C'mon. It's just a comic strip.
That'll be the response of the folks on the left after "Mallard Fillmore," a comic strip that depicts a politically conservative duck who works as a reporter at a television station in Washington, D.C., was dropped from Gannett newspapers across the country after two cartoons that were vaguely critical of President Joe Biden and his encouragement of transgender participation in women's sports.
If the media corporation ordered the particular strips not to be used, that would be taking a stance. If it also removed left-leaning "Doonesbury" from its pages — the route the Knoxville News Sentinel took in 2015 — that would indicate it wanted politics out of its comic strips. Dropping only "Mallard Fillmore" from a group of newspapers is a blatant attempt to silence a conservative voice, no matter how much political relevance one might give to a comic strip.
The Jackson (Mississippi) Clarion-Ledger told its readers about the move this way: "Effective today, we're making a change to our comics line-up to replace the 'Mallard Fillmore' comic strip. We're continually reviewing the comics we provide."
It didn't say why, and it didn't note the directive came from its parent company.
Bruce Tinsley, creator of the 27-year-old strip, said King Features, which syndicates "Mallard Fillmore," told him "a decision was made at the [Gannett] corporate level, and they weren't sure exactly why, except that they were sure it was about those two cartoons," according to the Washington Times.
The two strips ran Feb. 19-20. The first depicts the president musing: "For too long, segregation sullied women's sports They were restricted to women! Thank goodness those dark days are over."
In the second, Biden says, "I hear what you, the American people, want me to do kill fossil-fuel jobs devalue Americans' labor ... and help more transgender athletes beat the *@!# out of biological females."
We think it's an abomination to allow athletes born men to compete in women's sports, which for years were lacking in comparison to those offered for men. But, at a minimum, there is disagreement on the issue.
However, most of the disagreement is with the side held by the president, who signed an executive order on the day of his inauguration to prohibit discrimination based on gender identity in school sports and elsewhere. In a 2020 poll, 60% of respondents said biological males should not participate in women's sports. Only 21% said they should, and 19% were undecided.
Tinsley told the Washington Times he'd had strips temporarily dropped before and wondered when his number would be called by the cancel culture.
"I've thought a million times, 'This is it, I don't even know if I'm going to turn this in'," he said. "But of all the cartoons — it vaguely centers on Biden's doing that as his first executive order. There certainly was nothing derogatory about transgender people. It was just about what I see as a really unfair environment in sports."
King Features told Tinsley nothing similar had ever happened.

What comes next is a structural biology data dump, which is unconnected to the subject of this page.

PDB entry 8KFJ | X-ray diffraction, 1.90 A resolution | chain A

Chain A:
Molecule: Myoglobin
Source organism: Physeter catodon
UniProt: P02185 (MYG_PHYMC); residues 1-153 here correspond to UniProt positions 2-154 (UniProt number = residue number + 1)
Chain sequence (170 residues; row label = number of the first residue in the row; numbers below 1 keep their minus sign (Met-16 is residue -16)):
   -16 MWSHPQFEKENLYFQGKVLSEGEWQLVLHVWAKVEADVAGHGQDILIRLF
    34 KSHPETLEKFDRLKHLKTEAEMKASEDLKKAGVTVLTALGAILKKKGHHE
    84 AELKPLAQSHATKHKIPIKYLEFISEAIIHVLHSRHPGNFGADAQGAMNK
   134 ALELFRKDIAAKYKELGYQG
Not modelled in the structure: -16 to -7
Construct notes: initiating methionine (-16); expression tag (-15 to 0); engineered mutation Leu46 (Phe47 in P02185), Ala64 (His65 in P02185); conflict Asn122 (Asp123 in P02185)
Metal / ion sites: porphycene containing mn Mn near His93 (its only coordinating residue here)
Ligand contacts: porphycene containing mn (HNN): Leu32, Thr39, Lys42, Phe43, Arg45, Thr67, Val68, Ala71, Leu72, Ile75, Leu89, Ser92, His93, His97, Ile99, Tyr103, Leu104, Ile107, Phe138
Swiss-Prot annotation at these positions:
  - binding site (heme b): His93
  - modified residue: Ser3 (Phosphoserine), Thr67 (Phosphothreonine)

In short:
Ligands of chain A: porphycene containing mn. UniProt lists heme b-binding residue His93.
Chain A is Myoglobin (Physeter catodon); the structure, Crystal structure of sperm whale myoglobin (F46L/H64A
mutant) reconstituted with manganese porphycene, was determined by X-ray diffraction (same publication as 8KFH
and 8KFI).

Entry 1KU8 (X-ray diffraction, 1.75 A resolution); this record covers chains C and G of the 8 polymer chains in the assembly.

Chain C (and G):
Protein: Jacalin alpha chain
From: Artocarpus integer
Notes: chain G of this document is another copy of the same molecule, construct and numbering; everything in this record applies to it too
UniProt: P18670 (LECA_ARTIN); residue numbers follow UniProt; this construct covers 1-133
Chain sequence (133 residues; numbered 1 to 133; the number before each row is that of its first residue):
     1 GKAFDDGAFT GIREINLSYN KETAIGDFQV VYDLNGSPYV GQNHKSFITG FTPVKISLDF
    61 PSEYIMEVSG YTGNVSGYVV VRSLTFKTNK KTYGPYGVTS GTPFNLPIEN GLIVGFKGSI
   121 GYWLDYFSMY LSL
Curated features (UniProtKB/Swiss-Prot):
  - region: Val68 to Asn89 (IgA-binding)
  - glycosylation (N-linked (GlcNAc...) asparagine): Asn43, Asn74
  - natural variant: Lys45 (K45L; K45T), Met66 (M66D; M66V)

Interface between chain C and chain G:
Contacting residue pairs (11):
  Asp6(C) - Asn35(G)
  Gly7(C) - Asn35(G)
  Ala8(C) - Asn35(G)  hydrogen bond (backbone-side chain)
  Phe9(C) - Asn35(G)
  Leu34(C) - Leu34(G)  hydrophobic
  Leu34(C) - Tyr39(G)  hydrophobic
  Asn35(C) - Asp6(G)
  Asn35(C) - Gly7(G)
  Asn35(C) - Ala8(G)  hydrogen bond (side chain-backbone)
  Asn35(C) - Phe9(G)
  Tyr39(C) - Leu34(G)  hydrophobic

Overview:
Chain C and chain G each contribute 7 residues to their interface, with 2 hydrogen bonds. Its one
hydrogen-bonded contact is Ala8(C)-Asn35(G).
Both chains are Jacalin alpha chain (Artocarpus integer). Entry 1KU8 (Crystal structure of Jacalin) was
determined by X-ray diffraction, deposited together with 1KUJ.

"From what I'm hearing," he said, "it was unprecedented."
Tinsley said King Features has stood behind him but warned him his royalty check would be significantly smaller.
The Times Free Press still publishes both "Mallard Fillmore" and "Doonesbury" on its comics and puzzles pages. Some newspapers run them on their editorial pages. Both have been targeted by Times Free Press readers on occasion.
Readers elsewhere were quick to let their Gannett papers know of their displeasure — or pleasure.
The Indianapolis Star printed "Mallard Fillmore" before it was syndicated, but it was no different in canceling the strip. Reader Anita Sewall, for one, wasn't happy about it.
""Every day, I think that this newspaper was not published for someone like me," she wrote in a letter to the editor. "Every day, I think, is it worth the money ... With the cancellation of the 'Mallard Fillmore' comic strip, you have completely stilled any conservative voice in your publication, and in the process you have answered my question: No, it isn't worth the money ."
Jerry Saylor of Engelwood, Florida, expressed similar sentiments about the Sarasota paper.
"Since Gannett acquired the Herald-Tribune, the leftward drift of the newspaper has continued unabated," he wrote. "The announcement Feb. 24 that the 'Mallard Fillmore' comic strip will be discontinued, while 'Doonesbury' remains, confirms the trend. Why you wish to alienate your readership only you understand."
A poster to an online message board said the San Diego Union-Tribune dropped the strip several years ago when it pointed out the anti-Semitism of U.S. Rep. Ilhan Omar, D-Minnesota.
"I dropped the U-T," he wrote. "They made the mistake of calling me to ask why. The poor guy's ears are still ringing, and I'll bet he never had the guts to report on what I [said]."
Tinsley told the Washington Times the cancel culture has been the subject of numerous editorial cartoons. His strip could be next.
"I know how it feels now," he said.